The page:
Wednesday, it was cheering on College Board. Thursday, it was being painstakingly vague with reparations advocate Ta-Nehisi Coates. And on Friday, CBS Mornings again raced to the defense of woke educators as they rhetorically knelt at the altar of Nikole Hannah-Jones and marveled at her “knockout docuseries” bringing to life The 1619 Project’s “re-examin[ation of] American slavery and its impact on the systems and the policies that still shape our country today.”
CBS made no attempt to even footnote the criticism and voluminous fact-checks of Hannah-Jones’s work, including her shoddy ethics (as well as those of The Times) and that her thesis of American Revolution being waged to uphold and preserve slavery is totally false.
At the start of the second hour, socialist co-host Tony Dokoupil teased Hannah-Jones’s appearance “to tell us why it’s still got a lot to teach us about America’s past.” In another tease, co-host and Democratic donor Gayle King called the Hulu series a “knockout.”
King queued up the segment by gushing over the “landmark 1619 Project” as “aimed to re-examine American slavery and its impact on the systems and the policies that still shape our country today.”
Historian Wilfred Reilly wrote last month in National Review that it’s preposterous to assert slavery is still central to our country and that it made America successful. As he noted, ask yourself: Are “great triumphs” of this country like “NASA missions, the development of the post–World War II California economy, Chinese and Irish migration, the mass production of automobiles” occur thanks to slavery? Of course not.
Nonetheless, King swooned that the six-episode series enthralled her and the race episode in particular “because it’s such a personal project.”
After Hannah-Jones relayed a conversation with her daughter about how society has “accepted the myth of racial categorization,” Dokoupil invited her to explain how race and slavery should be taught in schools because, even though she’s not a historian, “people have used your work in schools.”
Hannah-Jones replied that she started speaking to her daughter about race at age three because “I felt...I needed to prepare her for the world and teach her this history before she learned it in school so that I could be shaping her understanding of her world and her place in it”.
How ironic that she would make such a conservative argument when it’s her ilk that scoff and dismiss right-leaning parents who have that same concern (seeing as how books like hers seek to smear America).
Like Coates, Hannah-Jones had some esoteric points that seem benign, such as this one: “History is complicated. Men can do great things as our Founders did, and they can do really terrible things.”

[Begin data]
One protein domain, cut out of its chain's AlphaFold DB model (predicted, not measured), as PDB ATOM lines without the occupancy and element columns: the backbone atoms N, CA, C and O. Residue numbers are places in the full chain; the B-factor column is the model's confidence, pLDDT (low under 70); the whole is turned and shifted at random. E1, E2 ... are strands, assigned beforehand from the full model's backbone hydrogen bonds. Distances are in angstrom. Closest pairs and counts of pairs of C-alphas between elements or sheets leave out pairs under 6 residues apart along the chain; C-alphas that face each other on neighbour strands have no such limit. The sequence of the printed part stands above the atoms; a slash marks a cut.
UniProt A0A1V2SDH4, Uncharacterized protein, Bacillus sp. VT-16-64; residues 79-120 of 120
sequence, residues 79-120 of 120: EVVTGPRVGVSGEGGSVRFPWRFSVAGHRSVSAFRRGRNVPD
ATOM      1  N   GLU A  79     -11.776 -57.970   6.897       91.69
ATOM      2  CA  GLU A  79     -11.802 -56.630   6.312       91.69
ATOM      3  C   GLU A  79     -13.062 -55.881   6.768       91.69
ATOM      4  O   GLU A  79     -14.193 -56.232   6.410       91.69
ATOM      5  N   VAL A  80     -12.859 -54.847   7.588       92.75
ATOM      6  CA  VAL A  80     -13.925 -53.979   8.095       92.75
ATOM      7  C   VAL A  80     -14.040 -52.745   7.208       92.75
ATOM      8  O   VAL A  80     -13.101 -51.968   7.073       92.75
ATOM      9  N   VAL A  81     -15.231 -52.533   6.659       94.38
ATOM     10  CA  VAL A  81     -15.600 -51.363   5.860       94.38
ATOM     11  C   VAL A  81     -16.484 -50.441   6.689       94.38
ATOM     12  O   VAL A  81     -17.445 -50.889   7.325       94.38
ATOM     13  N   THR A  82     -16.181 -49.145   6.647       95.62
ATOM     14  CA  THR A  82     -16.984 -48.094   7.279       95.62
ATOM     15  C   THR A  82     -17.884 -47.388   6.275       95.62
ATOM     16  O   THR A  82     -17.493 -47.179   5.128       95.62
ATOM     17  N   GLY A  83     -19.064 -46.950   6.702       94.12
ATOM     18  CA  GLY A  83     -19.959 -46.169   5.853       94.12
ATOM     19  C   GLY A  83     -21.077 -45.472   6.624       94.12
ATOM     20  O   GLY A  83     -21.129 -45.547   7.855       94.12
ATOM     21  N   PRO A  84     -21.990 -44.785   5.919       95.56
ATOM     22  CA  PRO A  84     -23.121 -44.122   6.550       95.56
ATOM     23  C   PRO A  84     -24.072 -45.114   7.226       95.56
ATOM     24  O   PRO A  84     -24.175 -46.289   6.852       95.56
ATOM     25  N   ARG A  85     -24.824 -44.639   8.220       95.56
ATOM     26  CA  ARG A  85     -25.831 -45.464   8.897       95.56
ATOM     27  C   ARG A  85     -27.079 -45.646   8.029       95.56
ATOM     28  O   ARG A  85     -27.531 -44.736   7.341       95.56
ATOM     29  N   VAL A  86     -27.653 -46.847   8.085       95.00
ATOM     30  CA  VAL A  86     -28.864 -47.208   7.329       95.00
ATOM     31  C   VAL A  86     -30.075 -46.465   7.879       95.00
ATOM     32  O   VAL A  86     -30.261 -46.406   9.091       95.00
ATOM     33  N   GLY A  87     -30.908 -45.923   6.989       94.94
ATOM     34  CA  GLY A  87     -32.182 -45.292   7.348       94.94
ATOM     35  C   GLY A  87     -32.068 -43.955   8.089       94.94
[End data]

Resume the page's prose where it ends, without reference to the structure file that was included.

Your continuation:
Fill-in co-host David Begnaud gushed that, “as I watched it last night, it felt like an education to me.”
“But then I thought about where I grew up in Louisiana and there are people I love, people who I’m related to who might watch that and say this is making me feel bad about being white. What do you say to people who think that,” he asked.
His family members would be well-founded in having that concern as, among other reason, the original work asserted that white people collectively benefitted from slavery (and thus their ancestors still do).
Hannah-Jones replied with more lies, claiming “slavery is shaping all of our lives no matter our race” and while “[n]othing in this documentary should make someone feel individually bad, but I think it’s okay for us to have a collective shame about this part of our history.”
“For us to say we did some terrible things as a country because when you own that, then you try to do something better, right? You try to address this past. So, nothing about this documentary is about putting individual blame on people for things that they haven’t personally done,” she added, despite the fact that she behaves as though the successes and failures of the various ethnicities and skin colors is tied to white people having slaves.
She then demanded that those who want to believe “the American revolution was fought for these great ideals, that the declaration is one of the most important documents in the world, then you also have to take on the fact that the man who wrote that enslaved human beings.”
That sounds fair, but that masked her inaccuracies. Along with the fact that natural rights were in the founding documents, she conveniently ignored how the Founders hated slavery (including John Adams) and some New England states were working to eradicate it. Oh, and her plank about capitalism being racist? That’s also bunk.